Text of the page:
Basic SSH Setup On Linux Mint 7 Using OpenSSH Server

Microsoft has Terminal Services, but with Linux you can enable secure, remote command-line access. Secure Shell software (SSH) lets you to control a remote computer without having actual physical access to the machine. SSH’s network traffic is encrypted, and assuming you configure SSH correctly, quite secure. With Linux Mint, you can use an SSH implementation called OpenSSH Server to remotely, securely access your machine.

Here’s how to install and perform a basic security configuration of OpenSSH Server on Linux Mint 7.

First, you’ll need to install OpenSSH Server. To do so, open up a Terminal window (you can find the Terminal shortcut on the menu, under the System heading) and type the following command:

sudo apt-get install openssh-server

apt-get will then download and install OpenSSH Server. Depending upon the speed of your computer and Internet connection, the installation may take several minutes.

Once the installation has finished, return to the Terminal. We’ll need to make a few changes to your /etc/ssh/sshd_config file in order to increase SSH’s security. First, however, we’ll want to make a backup copy of your sshd_config file in case anything goes wrong (it’s always a good idea to do this when editing configuration files). Type this command into the Terminal:

sudo cp /etc/ssh/sshd_config ~

This will make a backup copy of the sshd_config file in your home directory.

Next, we’ll need to edit the sshd_config file itself:

sudo gedit /etc/ssh/sshd_config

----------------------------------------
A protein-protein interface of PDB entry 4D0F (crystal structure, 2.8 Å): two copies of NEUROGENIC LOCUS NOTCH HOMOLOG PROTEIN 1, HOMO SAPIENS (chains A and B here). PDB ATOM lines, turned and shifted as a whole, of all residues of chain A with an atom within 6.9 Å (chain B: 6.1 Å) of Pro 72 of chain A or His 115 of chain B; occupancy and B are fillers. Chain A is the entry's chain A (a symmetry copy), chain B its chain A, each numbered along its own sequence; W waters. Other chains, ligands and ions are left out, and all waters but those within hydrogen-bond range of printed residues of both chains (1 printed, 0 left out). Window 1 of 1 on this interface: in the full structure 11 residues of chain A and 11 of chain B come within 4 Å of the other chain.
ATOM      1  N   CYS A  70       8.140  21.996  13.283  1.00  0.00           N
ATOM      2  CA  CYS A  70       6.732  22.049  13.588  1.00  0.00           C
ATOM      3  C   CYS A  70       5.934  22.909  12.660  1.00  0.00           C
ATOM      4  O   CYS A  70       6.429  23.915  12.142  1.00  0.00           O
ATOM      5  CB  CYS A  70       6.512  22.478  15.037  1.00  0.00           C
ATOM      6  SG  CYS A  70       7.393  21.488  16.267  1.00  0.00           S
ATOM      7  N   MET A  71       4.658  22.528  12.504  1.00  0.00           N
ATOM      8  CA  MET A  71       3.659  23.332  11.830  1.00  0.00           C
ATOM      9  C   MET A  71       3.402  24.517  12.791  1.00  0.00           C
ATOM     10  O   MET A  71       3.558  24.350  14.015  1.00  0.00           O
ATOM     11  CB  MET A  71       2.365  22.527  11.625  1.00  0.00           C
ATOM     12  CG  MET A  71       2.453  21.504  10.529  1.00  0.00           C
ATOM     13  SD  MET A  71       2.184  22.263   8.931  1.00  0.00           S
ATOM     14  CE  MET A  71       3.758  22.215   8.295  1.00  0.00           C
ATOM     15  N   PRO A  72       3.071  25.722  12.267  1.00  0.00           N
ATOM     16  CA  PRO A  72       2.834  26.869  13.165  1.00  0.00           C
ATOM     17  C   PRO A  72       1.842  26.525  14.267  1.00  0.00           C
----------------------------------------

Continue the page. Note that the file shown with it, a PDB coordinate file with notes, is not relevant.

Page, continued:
(Obviously you can use vi or emacs or the editor of your choice instead, though newer Linux users tend to find gedit’s GUI easier to use.)

Once you’re editing the file, you’ll want to add the following two directives to the end of the file:

PermitRootLogin no


PermitRootLogin no will block root from logging in via SSH. It’s best to never enable root SSH access, since if an attacker happens to figure out the root password, he or she will have total remote control over your system.

AllowUsers adds an additional layer of protection by only allowing specific users to connect via SSH. For instance, if you wanted only users test1 and test2 to have SSH access, you would set AllowUsers as AllowUsers test1 test2.

You may also want to consider changing the Ports directive. By default SSH runs over TCP/IP port 22, which means that any malware bot autoscanning port 22 can target it. Changing the Ports directive to something different will make SSH run over a different, blocking some of those automated cracking attempts.

Once you have finished changing your settings, save the sshd_config file, and restart the SSH daemon with this command:

sudo /etc/init.d/ssh restart

You should now be able to SSH into your Linux Mint machine from another system with an SSH client.


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